I simply have a hard time believing Iyer, because there is no other evidence to support her claims. If Terri could do any of those things it would have made it to court.

    For example, if one looks at a Court ruloing in 2002, you have the following:

    Dr. Hammesfahr testified that he felt that he was able to get Terry Schiavo to
    reproduce repeatedly to his commands. However, by the court’s count, he gave 105
    commands to Terry Schiavo and, at his direction, Mrs. Schindler gave an additional 6
    commands. Again, by the court’s count, he asked her 61 questions and Mrs. Schindler,
    at his direction, asked her an additional 11 questions. The court saw few actions
    that could be considered responsive to either those commands or those questions. The
    videographer focused on her hands when Dr. Hammesfahr was asking her to squeeze.
    While Dr. Hammesfahr testified that she squeezed his finger on command, the video
    would not appear to support that and his reaction on the video likewise would not appear to support that testimony.

    Now, Hamesfahr was one of Schindler’s experts and the videotape in question was made to help the Schindler’s case. If this is the best they could do, then I find Iyer’s statements to be highly quesitonable.

  4. Steven,

    Forgot the age of the documents. Yes, I read them previously. Much of the 2-year-old document was based on 11-year-old medical documentation. The GAL did not spend as much time with Terri as her nurses did. He couldn’t have,of course, but he didn’t. The nurses have complained that they were not listed to. As I point out in my Experts post, I understand this phenomenon. It’s like when someone tells me that entering 2 and 2 into one of my programs returns 7. I KNOW what the code DOES so I don’t even have to look at their monitors. And I have been wrong.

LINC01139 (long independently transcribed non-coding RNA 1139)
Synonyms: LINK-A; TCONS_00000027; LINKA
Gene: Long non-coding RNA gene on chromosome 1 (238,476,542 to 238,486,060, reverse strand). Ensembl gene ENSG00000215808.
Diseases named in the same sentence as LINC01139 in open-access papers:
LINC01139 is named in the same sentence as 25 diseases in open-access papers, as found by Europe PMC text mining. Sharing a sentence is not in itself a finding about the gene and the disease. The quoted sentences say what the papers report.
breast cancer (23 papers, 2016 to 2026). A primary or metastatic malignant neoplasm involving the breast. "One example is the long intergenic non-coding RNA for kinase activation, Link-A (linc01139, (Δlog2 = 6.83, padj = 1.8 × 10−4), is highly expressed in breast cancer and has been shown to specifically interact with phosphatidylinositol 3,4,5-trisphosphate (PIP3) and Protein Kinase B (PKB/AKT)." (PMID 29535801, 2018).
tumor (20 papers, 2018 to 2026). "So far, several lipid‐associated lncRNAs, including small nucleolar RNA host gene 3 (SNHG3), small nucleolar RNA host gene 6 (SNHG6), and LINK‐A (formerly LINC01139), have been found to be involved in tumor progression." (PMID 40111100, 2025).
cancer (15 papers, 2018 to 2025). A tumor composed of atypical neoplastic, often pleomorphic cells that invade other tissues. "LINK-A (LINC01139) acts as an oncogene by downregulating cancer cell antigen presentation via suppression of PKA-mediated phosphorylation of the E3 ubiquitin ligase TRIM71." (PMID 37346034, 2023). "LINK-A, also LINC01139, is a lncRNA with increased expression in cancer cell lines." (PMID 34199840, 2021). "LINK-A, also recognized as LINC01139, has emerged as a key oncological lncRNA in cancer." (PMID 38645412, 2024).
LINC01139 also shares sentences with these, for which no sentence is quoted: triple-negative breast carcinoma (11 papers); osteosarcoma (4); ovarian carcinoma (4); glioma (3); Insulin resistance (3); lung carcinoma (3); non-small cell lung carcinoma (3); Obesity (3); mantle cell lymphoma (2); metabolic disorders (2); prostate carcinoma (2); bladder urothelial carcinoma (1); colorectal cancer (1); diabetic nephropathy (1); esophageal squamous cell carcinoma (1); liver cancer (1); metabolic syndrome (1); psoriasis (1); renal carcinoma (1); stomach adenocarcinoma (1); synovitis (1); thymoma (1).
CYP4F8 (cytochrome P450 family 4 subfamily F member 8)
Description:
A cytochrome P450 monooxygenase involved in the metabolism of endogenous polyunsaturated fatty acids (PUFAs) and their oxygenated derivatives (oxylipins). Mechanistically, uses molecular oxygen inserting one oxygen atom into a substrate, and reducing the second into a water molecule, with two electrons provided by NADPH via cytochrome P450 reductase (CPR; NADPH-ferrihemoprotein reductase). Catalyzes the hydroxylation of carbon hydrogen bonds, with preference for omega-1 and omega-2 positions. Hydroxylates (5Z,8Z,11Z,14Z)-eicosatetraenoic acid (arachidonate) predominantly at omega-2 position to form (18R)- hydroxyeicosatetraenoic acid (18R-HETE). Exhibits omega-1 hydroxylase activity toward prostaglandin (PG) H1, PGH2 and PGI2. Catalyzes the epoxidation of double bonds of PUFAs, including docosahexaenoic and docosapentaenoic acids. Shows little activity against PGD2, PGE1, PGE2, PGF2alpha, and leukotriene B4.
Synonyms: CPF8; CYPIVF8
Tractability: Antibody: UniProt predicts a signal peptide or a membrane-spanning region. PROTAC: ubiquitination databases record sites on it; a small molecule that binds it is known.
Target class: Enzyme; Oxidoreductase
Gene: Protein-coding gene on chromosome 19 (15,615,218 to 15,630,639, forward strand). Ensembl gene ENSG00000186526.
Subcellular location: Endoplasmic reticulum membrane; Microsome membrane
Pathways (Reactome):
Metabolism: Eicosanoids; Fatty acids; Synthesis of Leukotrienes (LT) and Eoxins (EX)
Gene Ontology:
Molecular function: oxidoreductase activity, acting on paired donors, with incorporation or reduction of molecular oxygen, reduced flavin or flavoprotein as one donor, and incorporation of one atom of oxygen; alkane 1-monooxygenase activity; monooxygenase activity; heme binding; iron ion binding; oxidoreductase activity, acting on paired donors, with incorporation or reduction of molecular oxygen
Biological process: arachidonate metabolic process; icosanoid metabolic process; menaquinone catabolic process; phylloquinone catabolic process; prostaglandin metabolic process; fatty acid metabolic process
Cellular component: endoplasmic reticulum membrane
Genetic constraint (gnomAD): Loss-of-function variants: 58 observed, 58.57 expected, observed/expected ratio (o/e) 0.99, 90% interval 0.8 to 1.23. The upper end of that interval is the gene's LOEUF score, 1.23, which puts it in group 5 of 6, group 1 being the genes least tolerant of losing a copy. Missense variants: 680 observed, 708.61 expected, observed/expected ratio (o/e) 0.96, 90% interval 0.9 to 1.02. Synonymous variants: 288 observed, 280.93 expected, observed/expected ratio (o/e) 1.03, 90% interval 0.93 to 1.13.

5. Steven,

    I’ve made the point repeatedly that whether or not she can be rehabilitated is irrelevent. If she can do the things the nurse claims, then she isn’t a candid for death by dehydration. There are spina bifida patients with the abilities the nurse described. We do not kill them.

    Why were those things not captured in the film? I don’t know. I imagine they are very rare. But if once in the past 15 years she uttered the word “mom” or “pain” she is protected by the 14th Amendment.

    It’s really not that complex.

    Oh, and the Sling Blade reference is was literary hyperbole. Not to be funny, but to make a strong point. I’m sorry if it offended–I understand how it could.